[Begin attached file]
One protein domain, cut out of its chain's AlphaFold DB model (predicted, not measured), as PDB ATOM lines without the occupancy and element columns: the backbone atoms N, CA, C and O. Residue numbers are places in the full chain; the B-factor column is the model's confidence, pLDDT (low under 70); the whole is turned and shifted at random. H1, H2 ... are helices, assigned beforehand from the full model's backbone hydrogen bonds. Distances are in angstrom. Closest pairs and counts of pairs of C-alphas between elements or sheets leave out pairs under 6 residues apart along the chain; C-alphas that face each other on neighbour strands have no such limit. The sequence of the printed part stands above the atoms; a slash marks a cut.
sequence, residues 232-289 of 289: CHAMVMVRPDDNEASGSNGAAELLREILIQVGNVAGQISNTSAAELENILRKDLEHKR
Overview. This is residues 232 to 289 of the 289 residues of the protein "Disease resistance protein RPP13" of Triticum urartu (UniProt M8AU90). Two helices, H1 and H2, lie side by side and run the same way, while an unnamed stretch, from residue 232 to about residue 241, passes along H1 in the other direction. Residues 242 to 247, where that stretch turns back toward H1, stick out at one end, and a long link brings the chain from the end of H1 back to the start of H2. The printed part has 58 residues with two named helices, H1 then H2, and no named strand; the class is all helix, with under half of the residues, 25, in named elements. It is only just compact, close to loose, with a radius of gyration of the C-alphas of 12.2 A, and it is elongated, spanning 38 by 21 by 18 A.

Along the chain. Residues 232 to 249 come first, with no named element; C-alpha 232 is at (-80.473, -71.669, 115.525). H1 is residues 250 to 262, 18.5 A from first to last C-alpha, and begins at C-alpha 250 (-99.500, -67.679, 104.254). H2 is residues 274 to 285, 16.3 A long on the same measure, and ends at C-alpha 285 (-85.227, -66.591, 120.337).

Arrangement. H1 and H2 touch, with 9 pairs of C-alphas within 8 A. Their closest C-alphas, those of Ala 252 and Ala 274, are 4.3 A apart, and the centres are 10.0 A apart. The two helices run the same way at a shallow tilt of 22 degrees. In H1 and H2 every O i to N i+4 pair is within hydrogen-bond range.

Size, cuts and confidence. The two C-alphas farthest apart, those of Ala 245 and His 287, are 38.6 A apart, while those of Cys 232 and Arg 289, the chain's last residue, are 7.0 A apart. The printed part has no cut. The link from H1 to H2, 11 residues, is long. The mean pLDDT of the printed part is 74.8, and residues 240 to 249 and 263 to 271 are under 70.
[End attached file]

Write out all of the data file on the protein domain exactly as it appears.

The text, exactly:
One protein domain, cut out of its chain's AlphaFold DB model (predicted, not measured), as PDB ATOM lines without the occupancy and element columns: the backbone atoms N, CA, C and O. Residue numbers are places in the full chain; the B-factor column is the model's confidence, pLDDT (low under 70); the whole is turned and shifted at random. H1, H2 ... are helices, assigned beforehand from the full model's backbone hydrogen bonds. Distances are in angstrom. Closest pairs and counts of pairs of C-alphas between elements or sheets leave out pairs under 6 residues apart along the chain; C-alphas that face each other on neighbour strands have no such limit. The sequence of the printed part stands above the atoms; a slash marks a cut.
sequence, residues 232-289 of 289: CHAMVMVRPDDNEASGSNGAAELLREILIQVGNVAGQISNTSAAELENILRKDLEHKR
Overview. This is residues 232 to 289 of the 289 residues of the protein "Disease resistance protein RPP13" of Triticum urartu (UniProt M8AU90). Two helices, H1 and H2, lie side by side and run the same way, while an unnamed stretch, from residue 232 to about residue 241, passes along H1 in the other direction. Residues 242 to 247, where that stretch turns back toward H1, stick out at one end, and a long link brings the chain from the end of H1 back to the start of H2. The printed part has 58 residues with two named helices, H1 then H2, and no named strand; the class is all helix, with under half of the residues, 25, in named elements. It is only just compact, close to loose, with a radius of gyration of the C-alphas of 12.2 A, and it is elongated, spanning 38 by 21 by 18 A.

Along the chain. Residues 232 to 249 come first, with no named element; C-alpha 232 is at (-80.473, -71.669, 115.525). H1 is residues 250 to 262, 18.5 A from first to last C-alpha, and begins at C-alpha 250 (-99.500, -67.679, 104.254). H2 is residues 274 to 285, 16.3 A long on the same measure, and ends at C-alpha 285 (-85.227, -66.591, 120.337).

Arrangement. H1 and H2 touch, with 9 pairs of C-alphas within 8 A. Their closest C-alphas, those of Ala 252 and Ala 274, are 4.3 A apart, and the centres are 10.0 A apart. The two helices run the same way at a shallow tilt of 22 degrees. In H1 and H2 every O i to N i+4 pair is within hydrogen-bond range.

Size, cuts and confidence. The two C-alphas farthest apart, those of Ala 245 and His 287, are 38.6 A apart, while those of Cys 232 and Arg 289, the chain's last residue, are 7.0 A apart. The printed part has no cut. The link from H1 to H2, 11 residues, is long. The mean pLDDT of the printed part is 74.8, and residues 240 to 249 and 263 to 271 are under 70.